Saturday, December 05, 2009


Tonight, what seemed like the never-ending story at the beginning will come to its conclusion as we sing the last notes of the fugue that ends Falstaff, and the 2009 Glyndebourne Tour will come to a close. At Wednesday's show here in Plymouth, I looked up at Elena as she effortlessly sang the first of her three answers to my call of "Bocca baciata non perde ventura…" and felt a twinge of melancholy, sad that we only had one more show to go. It surprised me, because as we had entered the home-stretch of this tour, my homesickness had started to take over, and I was beginning to get excited at the prospect of sleeping in my own bed for this first time since August.

We arrived to start this journey at the very beginning of September, and during a conversation with a friend back in the states the other day, they pointed out that this has basically been like a semester abroad. Yesterday, during a farewell lunch with my dear friend and colleague, Susie, a good friend from my HGO Studio days who has been on the music staff of the tour and also playing the continuo for the Così fan tutte performances, she asked me what I have learned on this tour. It made me think back to student days when our lives were actually divided up into semesters, and our lives changed dramatically in the span of those 12 – 14 week stretches, our minds soaking up new a constant, endless flow of lessons like sponges.

Some of the things I've learned have been new information. Little things like the English have this habit of saying "Are you alright?" instead of "How are you?", which had me thinking that I constantly looked like I was depressed for weeks until I realized what they were actually asking. Many of the discoveries I've made about life and music in the last three months have been a deepening of my understanding of things I already thought I understood thoroughly. I've rediscovered how much I love to perform. After last season's intense study with my teacher in New York, I've had ample practice time to integrate a lot of what I learned there into my repertoire – both new and old – and I have new questions for when I head back. I've learned how to be rooted a bit more in the present moment and really enjoy the positive aspects of my time on the road, despite the great homesickness I feel at times. I've discovered new friends and deepened friendships with old ones. I've dug deeper into Fenton's character, finding more layers to him than I realized were there before. I've learned that we can always give the audience more. At the end of this adventure, I find that while I feel a great sense of accomplishment and pride, I also feel quite humble and more open than ever.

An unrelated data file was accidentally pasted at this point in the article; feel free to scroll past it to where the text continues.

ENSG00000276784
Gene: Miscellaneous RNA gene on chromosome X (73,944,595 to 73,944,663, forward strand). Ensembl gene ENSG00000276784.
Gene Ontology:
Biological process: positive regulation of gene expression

To all of my colleagues in the cast, orchestra, crew, music staff, and chorus these past three months, thank you for an incredible time. It's been an extraordinary three months, and I leave a slightly different person thanks to the good times we have shared together.

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